The Missing File, the debut novel of D. A. Mishani, which has just been published in English. Rather, this police procedural novel revolves around the case of a missing Israeli teenager. The meaning of the title became clear to me when I considered the original, Hebrew name of the book, ‘Tik Ne’edar‘, which was published in 2011. The book’s title should be stated with an emphasis on the second word. There is a teenager missing, and Detective Avraham Avraham has been assigned to find him.
When the mother of 16-year-old Ofer Sharabi shows up in the Holon police station to report her son missing, Avraham doesn’t see any urgency in the case. “‘There is very little chance that something has happened to your son,’” he tells her. “‘I don’t think there is any point in starting to search for him now,’” he concludes.
The boy doesn’t turn up overnight and the police arrive at the Sharabis’ home to question the mother and her neighbors. Ofer’s father is not yet aware of his son’s disappearance; he is a seaman onboard a ship bound for Trieste.
Ze’ev Avni, a high school teacher who lives in the apartment below that of the Sharabi family, has a gut feeling he knows why there are police cars parked outside their building. “He knew, too, that he was ready, but didn’t know for what just yet.”
We follow the stories of these two main characters in parallel. On the one hand, we see Avraham launching his investigation, consulting with colleagues who seem to have nothing better to do than interfere in the process. We hear them discuss how to interrogate witnesses to a possible crime. On the other hand, we learn that Avni has an unusual interest in the case; he seems to know where the police should be looking for Ofer.
Both characters are flawed, and this makes them totally believable. A bachelor in his thirties, Avraham has to deal with his misgivings for not launching the investigation the minute he learned of the teenager’s disappearance. He leaves the case temporarily, fulfilling the requirements of a previously arranged department exchange program that takes him to Belgium. Meanwhile, Avni, a father and an aspiring writer, needs to handle his wife’s reactions when she learns why he is so interested in the disappearance of a teenager he had tutored during the school year.
The pace is slow, but the pieces of the puzzle keep falling into place. This is the kind of novel where everything is there for a reason. Nothing is missing in The Missing File, a compelling crime novel. While not directly connected to the case, even the short interlude in Brussels has a role to play.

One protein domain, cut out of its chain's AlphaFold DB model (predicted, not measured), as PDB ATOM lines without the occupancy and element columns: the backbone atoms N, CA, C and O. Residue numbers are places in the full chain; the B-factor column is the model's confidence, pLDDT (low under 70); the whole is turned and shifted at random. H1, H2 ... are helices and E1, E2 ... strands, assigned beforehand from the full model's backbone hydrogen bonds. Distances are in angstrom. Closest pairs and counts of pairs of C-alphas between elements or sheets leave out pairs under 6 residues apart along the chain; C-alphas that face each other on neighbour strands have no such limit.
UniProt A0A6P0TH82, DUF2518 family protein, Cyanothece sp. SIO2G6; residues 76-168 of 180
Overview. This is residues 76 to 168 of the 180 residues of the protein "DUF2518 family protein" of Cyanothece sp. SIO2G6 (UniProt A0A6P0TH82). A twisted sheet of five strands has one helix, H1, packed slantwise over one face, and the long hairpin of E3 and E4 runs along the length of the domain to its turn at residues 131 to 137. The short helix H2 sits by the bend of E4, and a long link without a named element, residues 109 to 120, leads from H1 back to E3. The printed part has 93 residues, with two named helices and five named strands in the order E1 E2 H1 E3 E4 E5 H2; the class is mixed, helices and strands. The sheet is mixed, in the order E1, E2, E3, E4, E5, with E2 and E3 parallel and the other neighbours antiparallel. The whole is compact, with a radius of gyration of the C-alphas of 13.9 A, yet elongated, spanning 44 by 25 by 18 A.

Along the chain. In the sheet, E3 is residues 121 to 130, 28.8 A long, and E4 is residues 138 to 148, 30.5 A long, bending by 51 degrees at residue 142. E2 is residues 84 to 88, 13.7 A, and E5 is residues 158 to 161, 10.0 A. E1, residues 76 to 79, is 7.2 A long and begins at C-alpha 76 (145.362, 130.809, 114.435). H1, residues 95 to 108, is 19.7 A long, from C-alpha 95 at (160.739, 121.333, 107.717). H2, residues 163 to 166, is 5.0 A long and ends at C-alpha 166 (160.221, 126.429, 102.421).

A final twist
Avraham has a habit of watching “Law & Order” episodes and picking out mistakes in the investigations. This knowledge may lead readers to look for mistakes in The Missing File. But, toward the end of the book when it becomes obvious who is responsible for Ofer’s disappearance, the author still manages to throw in one last twist that will overturn a conclusion that minutes before seemed so certain and final.
“‘Do you know why there are no detective novels in Hebrew?’” Sharabi asks Ofer’s mother in their first conversation. This question is repeated three times during the course of the novel, with at least one possible answer being offered.
The last three words of The Missing File give a better reason. The book ends with “To be continued…” This doesn’t mean that we will hear more about young Ofer Sharabi in the near future, but rather that we haven’t seen the last of Avraham Avraham of the Israeli Police.
“Avraham is not a hero, because it is impossible to make a hero out of a Mizrahi cop,” the book’s author recently told Haaretz in an interview. “My hope is that one day it will be possible − that by the tenth book he will be no less brilliant than Sherlock Holmes.”
Mishani’s new novel, A Possibility of Violence, has just been published in Hebrew. English readers will certainly meet Avraham Avraham on his next case very soon.
D.A. Mishani is the editor of Israeli fiction and crime literature at Keter Books. He is also a literary scholar who specializes in the history of detective literature. Mishani lives with his wife and two children in Tel Aviv.
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Originally published at The Times of Israel.